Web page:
||"A historical political resource."
What Would Jefferson Davis Do?
|Last Edited||Jason Apr 13, 2010 07:48pm|
|News Date||Friday, April 9, 2010 09:15:00 PM UTC0:0|
|Description||When Republicans gather after the November election to seek a scapegoat, they needn't bother with Michael Steele. The party chairman's spending spree didn't wow voters. People know that staffers are sometimes human, horny and hypocritical. |
The man who has diminished the party's chances, who revealed family secrets, is Gov. Bob McDonnell of Virginia. A hero when he re-captured Richmond from the Democrats, McDonnell revealed a fundamental fact: the GOP is a regional party based on a shrinking demographic.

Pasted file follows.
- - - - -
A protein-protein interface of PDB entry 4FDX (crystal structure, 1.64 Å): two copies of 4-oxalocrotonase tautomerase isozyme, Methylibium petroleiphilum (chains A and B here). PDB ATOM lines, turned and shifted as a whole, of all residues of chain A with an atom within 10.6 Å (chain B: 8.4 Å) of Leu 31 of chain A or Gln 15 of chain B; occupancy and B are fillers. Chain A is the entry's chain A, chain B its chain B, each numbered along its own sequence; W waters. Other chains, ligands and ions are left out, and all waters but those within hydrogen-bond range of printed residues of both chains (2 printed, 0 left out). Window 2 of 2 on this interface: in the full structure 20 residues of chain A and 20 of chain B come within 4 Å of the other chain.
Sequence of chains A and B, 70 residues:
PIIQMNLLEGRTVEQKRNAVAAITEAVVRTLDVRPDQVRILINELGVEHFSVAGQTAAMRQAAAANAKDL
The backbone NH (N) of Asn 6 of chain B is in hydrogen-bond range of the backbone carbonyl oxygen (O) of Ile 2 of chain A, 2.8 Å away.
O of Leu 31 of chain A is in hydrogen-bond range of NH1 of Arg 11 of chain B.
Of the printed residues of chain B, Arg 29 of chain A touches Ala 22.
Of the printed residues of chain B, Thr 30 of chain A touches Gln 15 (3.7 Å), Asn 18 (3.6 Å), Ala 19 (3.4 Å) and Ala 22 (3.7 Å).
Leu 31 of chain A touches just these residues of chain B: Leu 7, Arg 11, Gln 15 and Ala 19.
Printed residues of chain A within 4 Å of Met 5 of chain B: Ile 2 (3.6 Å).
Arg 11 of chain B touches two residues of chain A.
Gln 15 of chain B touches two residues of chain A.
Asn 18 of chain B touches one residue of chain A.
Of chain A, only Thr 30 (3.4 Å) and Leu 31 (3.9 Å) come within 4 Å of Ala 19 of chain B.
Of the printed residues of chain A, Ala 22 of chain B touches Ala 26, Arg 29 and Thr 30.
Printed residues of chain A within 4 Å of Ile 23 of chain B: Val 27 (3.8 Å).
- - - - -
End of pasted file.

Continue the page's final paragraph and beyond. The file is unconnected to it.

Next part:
Older, angry whites form the Republican base. They are plentiful between the Potomac and the Rio Grande. In the Senate, 25 of 40 Republicans hail from below the Mason-Dixon line. Numbers in the House are similar. The GOP caucuses are heirs of the Congress of the Confederate States of America. Jefferson Davis would feel at home. But if the Confederate leader came back today to reclaim his flock, the GOP would be a minor party.
McDonnell's honeysuckle ode to Confederate History Month was a classic gaffe. The governor did not make a mistake. He blurted the truth. Was the late Confederacy an admirable civic organization? A secret poll of GOP politicos would reply: "Of course. You got a problem with that?"
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